Memorial of the Hon. Ion Keith-Falconer, M.A.
Late Lord Almoner's Professr of Arabic in the University of Cambridge, and
Missionary to the Mohammedans of Southern Arabia by the Rev. Robert Sinker,
B.D. (second edition) (1888) (pdf)
A career of exceptional
promise was early closed in the death of Ion Keith-Falconer. The beauty of
his character, his ardent missionary zeal, his great learning, form a
combination rarely equalled; and the feeling was very generally expressed
last summer, especially in Scotland, that an attempt should be made to
portray the many-sidedness and goodness of that life. It was represented to
his family that it was a duty “to make the story of such a life the
possession and the stimulus of the Church and the country.”
When I was honoured with the request to write the Memoir of my late dear
friend, I could but feel it was too sacred a trust to be refused.
How noble a life his was, how unselfish, how worthy to be loved, those who
knew him know well; how hard it is adequately to set forth, on the one hand,
its harmonious beauty, on the other, the rich variety of its aspects, I am
very fully conscious. Still even the simple record of his life is its truest
encomium. Its essence may be summed up in St Paul’s words, “I count all
things but loss for Christ.”
The numerous letters with which I was entrusted by the members of his family
and others, to whom my grateful thanks are due, give a fulness to the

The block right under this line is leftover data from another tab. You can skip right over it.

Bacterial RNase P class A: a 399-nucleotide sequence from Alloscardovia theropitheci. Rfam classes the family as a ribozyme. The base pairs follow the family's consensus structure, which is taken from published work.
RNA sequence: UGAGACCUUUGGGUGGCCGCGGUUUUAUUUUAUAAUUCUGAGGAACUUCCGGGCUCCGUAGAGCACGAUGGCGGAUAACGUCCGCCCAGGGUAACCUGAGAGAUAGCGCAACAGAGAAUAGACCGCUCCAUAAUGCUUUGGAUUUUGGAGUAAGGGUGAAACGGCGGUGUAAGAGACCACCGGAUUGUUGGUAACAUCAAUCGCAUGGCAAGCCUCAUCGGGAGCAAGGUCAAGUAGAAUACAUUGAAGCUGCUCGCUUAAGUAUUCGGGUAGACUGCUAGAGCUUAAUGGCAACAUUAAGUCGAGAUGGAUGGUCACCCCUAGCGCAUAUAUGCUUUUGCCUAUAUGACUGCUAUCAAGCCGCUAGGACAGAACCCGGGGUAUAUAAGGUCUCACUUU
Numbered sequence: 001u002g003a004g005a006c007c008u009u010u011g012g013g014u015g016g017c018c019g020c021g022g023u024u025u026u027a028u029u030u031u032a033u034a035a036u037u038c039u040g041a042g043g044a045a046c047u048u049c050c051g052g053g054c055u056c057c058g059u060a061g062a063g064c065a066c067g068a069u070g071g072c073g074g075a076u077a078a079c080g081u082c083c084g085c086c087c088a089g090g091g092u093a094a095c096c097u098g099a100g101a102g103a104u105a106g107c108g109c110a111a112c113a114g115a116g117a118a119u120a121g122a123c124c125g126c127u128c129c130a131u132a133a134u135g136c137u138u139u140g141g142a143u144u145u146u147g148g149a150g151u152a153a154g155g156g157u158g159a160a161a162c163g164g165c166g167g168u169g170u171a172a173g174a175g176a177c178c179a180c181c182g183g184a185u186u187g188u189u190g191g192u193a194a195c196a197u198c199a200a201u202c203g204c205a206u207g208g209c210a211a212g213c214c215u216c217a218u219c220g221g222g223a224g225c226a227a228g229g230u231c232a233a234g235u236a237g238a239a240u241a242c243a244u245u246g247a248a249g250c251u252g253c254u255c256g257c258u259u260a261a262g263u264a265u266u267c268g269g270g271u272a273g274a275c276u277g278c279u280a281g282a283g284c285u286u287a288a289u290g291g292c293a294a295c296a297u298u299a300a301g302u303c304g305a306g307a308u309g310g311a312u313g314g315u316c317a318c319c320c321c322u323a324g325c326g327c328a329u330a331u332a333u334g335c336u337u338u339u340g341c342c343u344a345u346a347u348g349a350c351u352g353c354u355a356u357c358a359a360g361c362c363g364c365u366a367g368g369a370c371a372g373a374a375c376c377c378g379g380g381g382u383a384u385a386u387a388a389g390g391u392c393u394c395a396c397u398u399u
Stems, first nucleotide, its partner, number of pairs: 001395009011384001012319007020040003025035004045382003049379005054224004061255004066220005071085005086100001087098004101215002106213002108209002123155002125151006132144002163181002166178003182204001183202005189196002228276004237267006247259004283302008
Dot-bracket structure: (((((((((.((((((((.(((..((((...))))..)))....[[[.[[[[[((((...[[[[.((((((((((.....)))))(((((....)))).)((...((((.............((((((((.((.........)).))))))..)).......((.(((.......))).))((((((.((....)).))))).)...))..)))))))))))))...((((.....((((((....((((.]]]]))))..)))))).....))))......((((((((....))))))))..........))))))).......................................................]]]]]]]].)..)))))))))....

narrative which it must otherwise have lacked. Many will learn, perhaps to
their surprise, how many were the interests of one whom they knew or heard
of in one aspect only.
My especial thanks must be given to my friend of many years, the Rev. H. C.
G. Moule, M.A., Principal of Ridley Hall, Cambridge, who has aided me with
his counsel and help at every stage of my work, and to whom I owe many
valuable suggestions, while the book has been passing through the press :
and to Dr George Smith, C.I.E., Secretary for Foreign Missions in the Free
Church of Scotland, who has kindly allowed me to appeal to him constantly
for information as to the details of the South Arabian Mission.
In conclusion, I humbly commit this book to Gods blessing. May He, Who has
called His servant home to Himself, grant that some hearts may be quickened
into a fuller love towards Him, a deeper zeal, by the record of a life
devoted to His service.
Trinity College, Cambridge,
February 2, 1888.
NOTE TO THE SECOND EDITION.
In the Second Edition a very few details have been added to the account of
the Shaikh Othman Mission. No change calling for any remark has been
I take this opportunity to explain that the Arabic inscription on the cover
means “ Loss for Christ.”
May 25, 1888.